Hey Mr. Green,
Is it better to buy dry cereal in boxes (with waxed paper liners) or in large plastic bags? Although the boxes are recyclable, the liners aren't. At least, I think they aren't. –-Jeanne in Fayetteville, West Virginia
Here’s the old “paper or plastic” question in a new guise. The plastic bag requires far less total energy to manufacture and recycle than the paper box and its liner, while generating less pollution and waste. And, as you say, the liner is not recyclable.
But I have some issues with any packaged cereal, regardless of the content of the container’s character. (Though I do recognize that cereal boxes can have redeeming social and cultural value. They can be quite educational, featuring historical figures, athletes, and even environmental education. Like any halfway intelligent kid, I greatly enjoyed perusing cereal boxes, some of which actually awakened my itty-bitty enviro consciousness because they featured nice, colorful cards portraying birds, along with ornithological information about the individual species!)
Here’s the problem: People complain to me that they cannot afford organic food, and yet they are willing to shell out a hefty amount of money for cereal. For example, my price check for packaged oatmeal from name-brand producers showed a cost $2.14 to $3.54 a pound at the local supermarket, depending on the size of the box. But I can get oatmeal in bulk for 99 cents a pound and take it home in a reusable bag. So this simple product can cost two or three times as much just because it comes in a package. For the more highly processed cereals, the difference is even greater. One famous brand of oat cereal costs over four times as much as the bulk oatmeal.
What all this reflects is how the food industry cleverly positions itself between consumers and farmers in order to reap profits. At this point in history, oats are selling for $3.06 a bushel (32 pounds), or about 10 cents a pound. So the packaged product can cost up to 40 TIMES AS MUCH as its raw material. As the late, great agricultural muckraker A.V . Krebs lamented, the 8-cent charge to the retailer just to handle the coupon in the box exceeded the cost of its most basic ingredient. (Krebs’ The Corporate Reapers remains an agricultural classic.) The food industry, like others that exploit natural resources, thrives on cheap raw materials, while the primary producers get squeezed out of business by monopolies. The monopolies (or, technically, oligopolies) keep farm prices low, a situation that has only worsened over the years. In 1950, the farmer received an average of about 50 cents of every dollar consumers spent on food. Today, the farmer gets less than 20 cents out of that dollar. The proliferation of highly processed, costlier foods makes this possible, often with unhealthy results. These are the obvious reasons why it’s best to get back to the basic and favor minimally processed, minimally packaged foods.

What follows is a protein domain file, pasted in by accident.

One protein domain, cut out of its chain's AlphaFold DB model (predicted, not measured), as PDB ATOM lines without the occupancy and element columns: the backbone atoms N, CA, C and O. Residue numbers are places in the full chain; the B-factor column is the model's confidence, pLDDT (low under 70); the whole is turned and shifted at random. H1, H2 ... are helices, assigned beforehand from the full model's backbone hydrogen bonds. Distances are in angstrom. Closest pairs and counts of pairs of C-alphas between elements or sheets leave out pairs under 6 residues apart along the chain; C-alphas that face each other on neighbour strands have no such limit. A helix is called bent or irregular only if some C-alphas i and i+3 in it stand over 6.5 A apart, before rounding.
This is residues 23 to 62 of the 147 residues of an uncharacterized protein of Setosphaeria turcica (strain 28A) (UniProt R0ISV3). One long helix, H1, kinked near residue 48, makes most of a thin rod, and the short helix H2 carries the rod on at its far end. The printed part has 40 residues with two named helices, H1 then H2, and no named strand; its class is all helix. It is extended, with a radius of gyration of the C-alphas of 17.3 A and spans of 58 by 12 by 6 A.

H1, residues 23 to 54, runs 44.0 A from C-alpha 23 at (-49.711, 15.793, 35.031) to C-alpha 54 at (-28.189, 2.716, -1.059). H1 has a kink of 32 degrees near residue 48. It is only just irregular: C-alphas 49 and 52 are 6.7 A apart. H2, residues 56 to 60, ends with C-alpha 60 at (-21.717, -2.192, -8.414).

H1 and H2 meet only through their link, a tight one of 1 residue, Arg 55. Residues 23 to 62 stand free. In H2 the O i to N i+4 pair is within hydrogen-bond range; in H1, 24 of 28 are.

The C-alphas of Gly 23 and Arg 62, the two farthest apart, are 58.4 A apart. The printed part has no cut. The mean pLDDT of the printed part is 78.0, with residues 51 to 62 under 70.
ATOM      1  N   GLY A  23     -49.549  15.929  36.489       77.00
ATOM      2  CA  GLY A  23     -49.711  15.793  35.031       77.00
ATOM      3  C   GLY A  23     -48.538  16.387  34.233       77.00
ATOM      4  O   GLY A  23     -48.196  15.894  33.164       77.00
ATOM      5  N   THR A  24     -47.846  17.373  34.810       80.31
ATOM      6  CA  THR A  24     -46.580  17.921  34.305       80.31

Microwave popcorn is my pet peeve in this regard. For a critique of this loathesome product (and valuable suggestions for environmentally righteous eating), see http://www.sierraclub.org/sierra/200611/tenways.asp One correction, however: I report that George Washington died from a fatal case of quinsy after riding around inspecting his plantation in bad weather. Historical scholars inform me that the great man did not perish directly from the quinsy, but because his doctor overdid that common and now discredited practice of bleeding the patient. A classic case of iatrogenic excess.